Joe posted an enthusiastic description of AppArmor: a Novell technology that uses the Linux security infrastructure to improve the security of your system. Novell originally acquired this proprietary product last year and included it with OpenSUSE and open sourced the effort.
Joe links to a recent presentation at FOSDEM which is worth watching as it explains how AppArmor works and demostrates how you can augment the rules in AppArmor for your own applications and how you can secure a web site.
I once got the demo live, and it was fairly impressive as I was given a root shell, but was basically unable to escape the "sandbox" that AppArmor had created.
Both AppArmor and SELinux use the same kernel infrastructure to create the sandbox. From the AppArmor FAQ I liked this explanation:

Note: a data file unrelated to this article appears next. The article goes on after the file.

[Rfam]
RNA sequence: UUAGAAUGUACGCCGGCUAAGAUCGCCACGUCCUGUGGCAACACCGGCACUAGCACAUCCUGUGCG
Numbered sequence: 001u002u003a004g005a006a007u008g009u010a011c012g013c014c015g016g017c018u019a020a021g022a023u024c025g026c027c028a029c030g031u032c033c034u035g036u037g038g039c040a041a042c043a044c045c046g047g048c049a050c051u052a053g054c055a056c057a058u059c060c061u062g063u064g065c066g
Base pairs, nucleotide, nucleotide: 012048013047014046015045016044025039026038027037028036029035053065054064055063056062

SELinux is an implementation of mandatory access controls that uses labeled security, ie, the application of a tag to each data file that identifies that file's appropriate security level. Labeled security has advantages in organizations where secrecy is paramount, that is, ensuring that only those authorized at appropriate clearance levels can view a given piece of data. The labels allow the operating system to handle data with appropriate controls, eliminating the need to store the information on multiple computers of varying security levels. Although this feature has value to organizations such as intelligence agencies whose main goal is to keep secret information secret, it introduces a significant level of complexity and has limited value to most commercial enterprises whose primary objective is data integrity, ie, preventing the corruption of data.
The FAQ goes into a larger comparison with SELinux if you are interested in that.